When Pakistan's former military ruler, Pervez Musharraf, ended his four-year exile and returned to the country to participate in May's elections, he took many people by surprise. He had made many powerful enemies during his eight-year rule, and some of them had been in power or were about to be. Besides, a slew of criminal charges had been lying dormant against him in various courts, awaiting his return. But on Monday, a court granted him bail in the last of the four criminal cases instituted against him, paving the way for his release. How he managed to turn what many had considered a miscalculation, into a legal triumph can be partly explained by the shifting nature of the country's political and judicial systems. He obviously returned to Pakistan thinking he had done no wrong. He also believed that his party could win some seats in parliament on the strength of an economic bubble his policies had created in the services sector in urban areas. In addition, he knew that the country's powerful military, of which he had been the head until 2008, would not allow the politicians and the judges to drag him through the courts and convict him as a criminal. Many thought he had miscalculated because the judges that he sacked in 2007 had been swept back to their positions by a wave of popular agitation that forced him out of power in 2008. Insurgent judiciary Since then, the judges, led by Chief Justice Iftikhar Chaudhry, have used a policy of "judicial activism" to encroach significantly on the sphere of the executive. It is generally believed that what happened to Mr Musharraf was largely the result of an insurgent judiciary wanting to make history by arraigning a former army chief, something that no-one had done before. The May elections also restored a political leadership that had been ousted from power by Mr Musharraf in a military coup in 1999. The expectation was that Prime Minister Nawaz Sharif's government would go the whole way to bring him down. It mostly seemed that way in the beginning. Days after landing in Pakistan in March, Mr Musharraf suffered the insult of having a shoe thrown at him in a crowded corridor of a court building. It narrowly missed. A little more than a week later, the Supreme Court instituted hearings to explore if he could be put on trial for treason for suspending the constitution and imposing emergency rule in November 2007. In April, an election tribunal, comprising high court judges, declared he could not be a candidate. He was arrested later that month for putting nearly 60 senior judges under house arrest in November 2007, when he was president. Over the next few months, his re-arrest was ordered in two high-profile murder cases; the 2006 killing of a rebel Baloch politician, Akbar Bugti, in a military operation, and the 2007 assassination of former Prime Minister Benazir Bhutto in a gun and bomb attack. Public interest waning Since April, when he was first detained, he has remained under house arrest at his residence in Islamabad. During this period, public interest in his fate has been overtaken by other events, and the high pressure of the initial days has gradually eased. He managed to get bail in the judges' detention case when the complainant, a lawyer, decided he did not want to pursue the matter. Whether he was persuaded by someone from the military remains a matter of speculation. He was also granted bail in the Benazir Bhutto murder case on 20 May. The bail came two weeks after the chief prosecutor in the case, Chaudhry Zulfiqar, was gunned down in Islamabad, ostensibly by militants with alleged links to the 2008 Mumbai attacks - another case that he had been investigating. On 9 October, Mr Musharraf was given bail in the Akbar Bugti case, clearing him of all charges pending against him. But before he could be set free, he was re-arrested in the case of the 2007 Red Mosque siege in Islamabad in which more than 100 people, many of them armed militants, were killed. With the bail granted in this case as well on Monday, Mr Musharraf is now set to walk free. Signs of retreat Legal experts say there was no evidence linking him directly to any of the offences for which he was charged. But there are also those who point out that if he were not a former army chief, he would have still be in the dock, given the vast powers the judiciary has arrogated to itself. The government of Prime Minister Sharif is also showing signs of a retreat. The only case in which Mr Musharraf could have been pinned down legally - the high treason case - failed to take off because the government, which alone can initiate a treason case under the law, has been procrastinating despite a commitment it made in the court in August. So unless he is charged in a fresh offence, Mr Musharraf cannot be kept in detention any more or banned from travelling abroad, experts say. The question is, will he opt to leave the country, which most elements in the government and the army would like him to do, or stay on to carve a political future for himself in Pakistan? The situation should become clear over the next few days.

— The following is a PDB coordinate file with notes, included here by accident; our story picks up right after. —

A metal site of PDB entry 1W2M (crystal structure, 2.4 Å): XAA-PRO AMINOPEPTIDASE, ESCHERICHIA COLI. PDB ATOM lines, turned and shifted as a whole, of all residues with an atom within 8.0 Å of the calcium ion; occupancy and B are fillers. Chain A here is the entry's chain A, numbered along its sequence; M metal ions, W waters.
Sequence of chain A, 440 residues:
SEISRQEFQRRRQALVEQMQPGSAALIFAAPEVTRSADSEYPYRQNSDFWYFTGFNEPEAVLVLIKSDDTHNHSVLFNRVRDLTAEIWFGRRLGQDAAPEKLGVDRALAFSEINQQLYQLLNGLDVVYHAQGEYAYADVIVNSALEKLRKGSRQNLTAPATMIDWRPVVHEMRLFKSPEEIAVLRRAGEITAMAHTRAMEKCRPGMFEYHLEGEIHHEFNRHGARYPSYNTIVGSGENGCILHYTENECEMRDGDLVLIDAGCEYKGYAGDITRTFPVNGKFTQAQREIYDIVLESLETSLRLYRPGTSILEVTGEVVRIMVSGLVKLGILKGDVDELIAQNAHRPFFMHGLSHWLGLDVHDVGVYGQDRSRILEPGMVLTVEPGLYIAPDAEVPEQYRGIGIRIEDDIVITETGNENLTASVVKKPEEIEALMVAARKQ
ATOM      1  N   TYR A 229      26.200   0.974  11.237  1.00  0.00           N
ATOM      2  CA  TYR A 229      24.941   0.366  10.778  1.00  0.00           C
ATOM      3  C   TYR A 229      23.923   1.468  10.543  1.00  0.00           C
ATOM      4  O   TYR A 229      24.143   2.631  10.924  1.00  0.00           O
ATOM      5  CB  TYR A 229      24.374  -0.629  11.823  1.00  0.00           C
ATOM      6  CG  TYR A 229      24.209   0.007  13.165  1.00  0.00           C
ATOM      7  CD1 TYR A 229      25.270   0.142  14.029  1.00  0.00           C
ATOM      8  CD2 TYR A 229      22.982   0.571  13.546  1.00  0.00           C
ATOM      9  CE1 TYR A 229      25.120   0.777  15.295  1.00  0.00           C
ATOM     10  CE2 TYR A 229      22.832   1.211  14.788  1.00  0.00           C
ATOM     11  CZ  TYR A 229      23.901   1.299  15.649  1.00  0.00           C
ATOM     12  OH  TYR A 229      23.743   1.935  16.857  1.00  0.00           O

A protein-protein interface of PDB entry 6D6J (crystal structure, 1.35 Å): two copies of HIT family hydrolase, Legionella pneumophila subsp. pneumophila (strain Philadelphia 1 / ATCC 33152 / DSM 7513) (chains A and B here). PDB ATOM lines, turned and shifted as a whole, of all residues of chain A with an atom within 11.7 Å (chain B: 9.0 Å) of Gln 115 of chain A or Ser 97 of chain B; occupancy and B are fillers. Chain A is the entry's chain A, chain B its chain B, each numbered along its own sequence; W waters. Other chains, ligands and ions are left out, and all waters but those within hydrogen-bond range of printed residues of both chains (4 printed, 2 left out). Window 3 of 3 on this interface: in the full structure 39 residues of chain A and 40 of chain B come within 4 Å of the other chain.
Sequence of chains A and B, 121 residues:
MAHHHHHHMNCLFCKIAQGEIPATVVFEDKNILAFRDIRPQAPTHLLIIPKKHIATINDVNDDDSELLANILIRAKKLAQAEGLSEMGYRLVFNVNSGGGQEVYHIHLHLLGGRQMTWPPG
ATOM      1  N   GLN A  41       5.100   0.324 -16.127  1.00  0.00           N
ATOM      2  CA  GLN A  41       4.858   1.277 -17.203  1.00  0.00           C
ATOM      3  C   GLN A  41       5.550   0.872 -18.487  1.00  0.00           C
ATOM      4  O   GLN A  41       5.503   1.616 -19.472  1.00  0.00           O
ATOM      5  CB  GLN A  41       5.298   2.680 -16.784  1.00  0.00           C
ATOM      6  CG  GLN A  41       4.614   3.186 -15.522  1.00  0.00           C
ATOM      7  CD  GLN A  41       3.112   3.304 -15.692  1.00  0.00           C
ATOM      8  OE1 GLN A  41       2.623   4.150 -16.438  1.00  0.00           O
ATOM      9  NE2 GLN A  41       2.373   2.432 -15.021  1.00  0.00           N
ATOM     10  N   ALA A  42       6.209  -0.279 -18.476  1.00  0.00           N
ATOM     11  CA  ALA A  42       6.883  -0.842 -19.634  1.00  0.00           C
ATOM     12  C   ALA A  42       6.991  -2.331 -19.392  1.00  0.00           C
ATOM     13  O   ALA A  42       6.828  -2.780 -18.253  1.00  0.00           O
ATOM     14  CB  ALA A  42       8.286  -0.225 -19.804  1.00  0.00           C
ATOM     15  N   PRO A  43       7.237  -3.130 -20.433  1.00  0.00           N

By SHAHAN MUFTI Less than a week after Pakistan’s prime minister, Nawaz Sharif, returned home from a trip to Washington, an American drone killed Hakimullah Mehsud, a man who had terrorized all Pakistan as the leader of the country’s most dangerous militant group, the Pakistani Taliban. With any other two countries, such a sequence of events might have been followed by an official nod to the cooperation involved — or at the very least, meaningful silence. But with the United States and Pakistan it’s always more complicated. Hours after the drone strike, Pakistan’s interior minister accused the United States of the “murder of peace efforts.” He later berated “enemies dressed as friends.” It’s an old script. Regardless of whatever cooperation is involved, both countries always find it more useful to paint the other as the villain. The Pakistani government, which in reality is playing a central role in the war on terror, gets to paint itself as the victim of a bullying superpower. Meanwhile, American officials keep pointing to Pakistan’s “double game” for most of their failures in Afghanistan, while downplaying the fact that, without Pakistan, this war would have been impossible to wage in the first place. The real root of the dysfunction is not so much deceit between allies as the lies both governments have told their own people. Pakistani and American leaders have systematically and purposefully misled their own publics about the nature and details of their partnership. Each country has used the other as a strategic and convenient punching bag. As an American born to Pakistani parents, fluent in the languages of both countries, I have spent the past 12 years regularly shuttling between the two countries and I’ve seen and heard the duplicitous official narratives steadily take root on each side. Just days after 9/11, Pervez Musharraf, the former military ruler of Pakistan, addressed his country in Urdu, telling them that America had asked Pakistan for cooperation in intelligence sharing, the use of Pakistani airspace and logistical support. Mr. Musharraf made it clear that he’d decided to cooperate. But that’s where the openness ended. In 2005, for example, when the Pakistani government announced that a senior Al Qaeda operative had died in an accidental bomb-making explosion in Pakistan’s tribal areas, Hayatullah Khan, a Pakistani investigative journalist travelled to the scene of the blast and found fragments of an American Hellfire missile. Mr. Khan was kidnapped and soon turned up dead. Presenting evidence that America could operate in Pakistani airspace turned out to be deadly. Seven years later, the American public still doesn’t know much about what their country does in Pakistan. For years, Washington didn’t even recognize the use of drones there. Only recently, after leaks from inside the Obama administration forced officials to begin speaking about the details of the program, have Americans been able to piece together a basic outline. The same is true of supply lines into landlocked Afghanistan. Within months of the 2001 invasion, Mr. Musharraf signed a deal allowing the transport of American and NATO military equipment through Pakistan. But the agreement was kept secret from the Pakistani people until 2010. The American government was no more candid with its own people. Americans never truly appreciated, for example, that since President George W. Bush was denied permission to dock U.S. Navy vessels in Pakistani ports, America was forced to outsource nearly the entire American military supply chain into the hands of private contractors close to the Pakistani military. The decision to hide and obscure such details was born of a desire to control the precarious narrative of the war at home. Insecure Pakistani leaders always feared that details of the cooperation would destabilize their already shaky regimes. Likewise, Mr. Bush and Mr. Obama likely thought that publicly acknowledging the compromises they’d made to win Pakistan’s support, might make them appear weak. Keeping their citizens in the dark, leaders in both nations seemed to think, would keep the cooperation simple. The result has been quite the opposite. The stark disconnect between reality and rhetoric now makes both governments’ pronouncements sound absurd. There have been more than 300 American drone strikes in a remote corner of Pakistan. And while Islamabad continues to denounce these strikes, Pakistani citizens see thousands of trucks carrying huge shipping containers on the highways every day, bringing supplies to the American military in Afghanistan. Likewise, Americans have learned that billions of dollars in aid is still flowing to Pakistan, despite the fact that Osama bin Laden was living a mile away from Pakistan’s main military academy for years. The resulting confusion is making Americans and Pakistanis hate each other. A Pew Research Center poll in July found that America is more disliked in Pakistan than anywhere else. A Gallup poll a few months earlier found that the countries most disliked by Americans are Pakistan, Iran and North Korea. The lies that were meant to hold Pakistan and America together in a time of war, are now imperiling the alliance they were meant to protect. The two countries have been geopolitical allies since Pakistan appeared on the map in 1947. In the interest of preserving this long-term relationship, which will remain vital to both countries long after the American troops withdraw from Afghanistan, the details of the agreements between Pakistan and America must be made public. In the end, Americans and Pakistanis want the same thing — the truth, for once, from their leaders.